Geophysics

Seismic Spinning

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Science  26 Feb 2010:
Vol. 327, Issue 5969, pp. 1060
DOI: 10.1126/science.327.5969.1060-b
CREDIT: (PHOTO) PHOTOS.COM

Some boundary layers in Earth's interior (including the crust/mantle and core/mantle boundaries) are often identified by sharp seismic discontinuities, whereas finer-scale interlayer structures require constraints from geochemistry and mineral physics to complement less obvious, or sometimes completely absent, seismological signals. For example, because some mantle minerals gradually change in structure or chemical composition with depth (and the associated pressure and temperature shifts), seismic velocities from these regions also vary along a gradient. Based on recent elasticity measurements of the abundant lower mantle mineral ferropericlase, Cammarano et al. computed seismic models that identify one such broad chemical or thermal gradient in the mid—lower mantle. The presence of this transition, which accounts for the preferential stability of high spin states of ferrous iron (Fe2+) in ferropericlase, suggests that the viscosity and thermal conductivity of the mid-mantle may be different than previously thought. Specifically, recycled crustal material driven down into the mantle by subduction zones could flatten or broaden at this depth, which would affect the extent and dynamics of mantle mixing throughout Earth history.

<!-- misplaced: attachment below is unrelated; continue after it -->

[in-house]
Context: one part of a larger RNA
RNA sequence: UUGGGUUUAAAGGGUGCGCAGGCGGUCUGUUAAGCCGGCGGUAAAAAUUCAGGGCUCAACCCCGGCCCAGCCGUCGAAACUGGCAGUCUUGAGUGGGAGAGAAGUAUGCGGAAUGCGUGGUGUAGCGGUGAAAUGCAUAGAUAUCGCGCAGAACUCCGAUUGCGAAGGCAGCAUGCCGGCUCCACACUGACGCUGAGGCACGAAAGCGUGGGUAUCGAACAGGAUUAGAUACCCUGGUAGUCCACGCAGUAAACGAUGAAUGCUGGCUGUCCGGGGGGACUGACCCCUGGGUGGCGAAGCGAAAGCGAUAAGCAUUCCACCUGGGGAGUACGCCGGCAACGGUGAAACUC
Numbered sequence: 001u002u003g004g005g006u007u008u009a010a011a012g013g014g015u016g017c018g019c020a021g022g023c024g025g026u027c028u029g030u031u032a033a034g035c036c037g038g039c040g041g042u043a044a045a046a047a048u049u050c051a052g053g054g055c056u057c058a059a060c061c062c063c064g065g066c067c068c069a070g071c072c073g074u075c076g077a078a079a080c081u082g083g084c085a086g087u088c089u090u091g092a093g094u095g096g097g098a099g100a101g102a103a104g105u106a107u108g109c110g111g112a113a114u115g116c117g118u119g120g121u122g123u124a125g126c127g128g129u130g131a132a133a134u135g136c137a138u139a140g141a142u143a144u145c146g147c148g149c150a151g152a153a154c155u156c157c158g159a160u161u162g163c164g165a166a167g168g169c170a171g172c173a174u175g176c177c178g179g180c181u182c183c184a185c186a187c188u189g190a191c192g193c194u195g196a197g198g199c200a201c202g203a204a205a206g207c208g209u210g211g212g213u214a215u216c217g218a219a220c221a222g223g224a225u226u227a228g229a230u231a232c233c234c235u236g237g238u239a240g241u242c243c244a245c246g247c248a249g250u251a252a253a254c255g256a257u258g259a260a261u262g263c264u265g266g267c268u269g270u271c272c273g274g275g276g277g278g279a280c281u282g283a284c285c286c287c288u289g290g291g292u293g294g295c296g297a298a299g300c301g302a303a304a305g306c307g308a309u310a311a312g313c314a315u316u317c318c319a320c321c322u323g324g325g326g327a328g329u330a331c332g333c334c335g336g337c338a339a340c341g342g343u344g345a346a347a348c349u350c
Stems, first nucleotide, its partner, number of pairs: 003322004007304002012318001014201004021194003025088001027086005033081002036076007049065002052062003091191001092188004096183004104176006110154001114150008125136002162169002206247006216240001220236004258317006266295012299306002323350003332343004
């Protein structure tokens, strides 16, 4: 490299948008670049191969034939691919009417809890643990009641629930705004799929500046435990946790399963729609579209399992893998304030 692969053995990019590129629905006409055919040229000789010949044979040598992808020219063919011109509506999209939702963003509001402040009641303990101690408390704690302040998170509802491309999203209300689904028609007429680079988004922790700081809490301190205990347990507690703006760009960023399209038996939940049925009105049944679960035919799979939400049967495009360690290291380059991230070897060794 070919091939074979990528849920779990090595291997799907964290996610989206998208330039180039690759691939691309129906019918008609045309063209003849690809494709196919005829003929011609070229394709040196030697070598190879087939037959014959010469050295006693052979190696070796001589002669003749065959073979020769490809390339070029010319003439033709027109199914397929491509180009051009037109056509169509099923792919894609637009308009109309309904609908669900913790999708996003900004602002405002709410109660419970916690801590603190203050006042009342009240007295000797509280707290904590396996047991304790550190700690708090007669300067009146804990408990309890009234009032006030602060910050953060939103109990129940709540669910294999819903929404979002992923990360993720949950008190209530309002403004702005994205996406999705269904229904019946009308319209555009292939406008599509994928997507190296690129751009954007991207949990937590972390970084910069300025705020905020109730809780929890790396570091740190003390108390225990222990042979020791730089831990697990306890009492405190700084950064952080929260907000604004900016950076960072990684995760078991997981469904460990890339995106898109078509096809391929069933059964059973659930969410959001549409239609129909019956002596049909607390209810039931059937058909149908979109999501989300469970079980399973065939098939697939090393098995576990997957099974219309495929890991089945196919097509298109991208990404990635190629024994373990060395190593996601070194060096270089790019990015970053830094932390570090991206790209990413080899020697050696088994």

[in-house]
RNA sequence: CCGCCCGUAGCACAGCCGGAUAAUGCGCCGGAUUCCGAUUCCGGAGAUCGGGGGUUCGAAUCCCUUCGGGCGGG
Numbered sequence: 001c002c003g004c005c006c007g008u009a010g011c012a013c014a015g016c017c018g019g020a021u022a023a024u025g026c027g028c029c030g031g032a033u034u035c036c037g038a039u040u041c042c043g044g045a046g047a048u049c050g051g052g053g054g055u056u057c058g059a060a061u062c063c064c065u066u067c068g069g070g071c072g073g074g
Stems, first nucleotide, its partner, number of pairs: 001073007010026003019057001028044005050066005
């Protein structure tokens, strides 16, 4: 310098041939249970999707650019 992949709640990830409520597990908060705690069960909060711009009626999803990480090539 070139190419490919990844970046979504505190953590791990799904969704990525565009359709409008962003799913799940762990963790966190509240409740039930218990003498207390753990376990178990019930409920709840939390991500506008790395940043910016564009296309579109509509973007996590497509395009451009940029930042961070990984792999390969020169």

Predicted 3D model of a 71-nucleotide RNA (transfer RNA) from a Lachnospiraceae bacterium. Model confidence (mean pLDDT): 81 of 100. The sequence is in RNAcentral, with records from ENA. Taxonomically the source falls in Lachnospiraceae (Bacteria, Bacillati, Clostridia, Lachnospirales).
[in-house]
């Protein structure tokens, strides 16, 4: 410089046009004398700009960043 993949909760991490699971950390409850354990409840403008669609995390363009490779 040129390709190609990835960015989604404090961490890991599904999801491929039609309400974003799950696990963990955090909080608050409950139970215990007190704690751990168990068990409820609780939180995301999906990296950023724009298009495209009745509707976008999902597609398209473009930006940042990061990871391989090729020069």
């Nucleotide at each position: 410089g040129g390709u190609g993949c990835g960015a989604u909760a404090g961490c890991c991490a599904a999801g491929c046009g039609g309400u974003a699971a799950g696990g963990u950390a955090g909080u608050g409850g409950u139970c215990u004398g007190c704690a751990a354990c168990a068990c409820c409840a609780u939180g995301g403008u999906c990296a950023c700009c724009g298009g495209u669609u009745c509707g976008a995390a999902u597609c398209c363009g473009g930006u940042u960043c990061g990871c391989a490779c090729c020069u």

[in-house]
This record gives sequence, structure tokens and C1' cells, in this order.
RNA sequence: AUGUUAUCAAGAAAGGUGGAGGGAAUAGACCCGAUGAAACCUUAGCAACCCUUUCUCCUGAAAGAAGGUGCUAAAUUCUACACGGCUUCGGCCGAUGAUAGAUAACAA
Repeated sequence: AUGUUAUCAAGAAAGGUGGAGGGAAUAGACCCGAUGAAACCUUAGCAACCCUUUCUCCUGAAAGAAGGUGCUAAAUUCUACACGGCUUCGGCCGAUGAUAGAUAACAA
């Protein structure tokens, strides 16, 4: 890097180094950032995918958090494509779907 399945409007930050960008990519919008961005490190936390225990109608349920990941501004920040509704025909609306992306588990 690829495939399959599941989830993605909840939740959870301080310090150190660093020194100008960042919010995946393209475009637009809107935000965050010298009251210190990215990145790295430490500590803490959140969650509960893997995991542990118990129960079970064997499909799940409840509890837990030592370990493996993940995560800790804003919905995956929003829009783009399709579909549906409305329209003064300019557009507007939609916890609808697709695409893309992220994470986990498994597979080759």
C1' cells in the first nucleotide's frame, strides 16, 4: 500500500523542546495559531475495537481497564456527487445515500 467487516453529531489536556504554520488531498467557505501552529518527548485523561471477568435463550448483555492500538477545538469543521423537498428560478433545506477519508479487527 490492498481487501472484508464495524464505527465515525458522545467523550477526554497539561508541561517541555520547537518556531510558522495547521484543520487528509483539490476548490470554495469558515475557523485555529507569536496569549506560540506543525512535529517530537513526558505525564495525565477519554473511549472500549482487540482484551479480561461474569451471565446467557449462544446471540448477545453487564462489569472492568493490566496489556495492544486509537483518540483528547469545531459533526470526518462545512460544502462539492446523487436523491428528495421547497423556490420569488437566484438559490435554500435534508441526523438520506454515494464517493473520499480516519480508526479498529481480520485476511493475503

Geophys. Res. Lett. 37, L03308 (2010).

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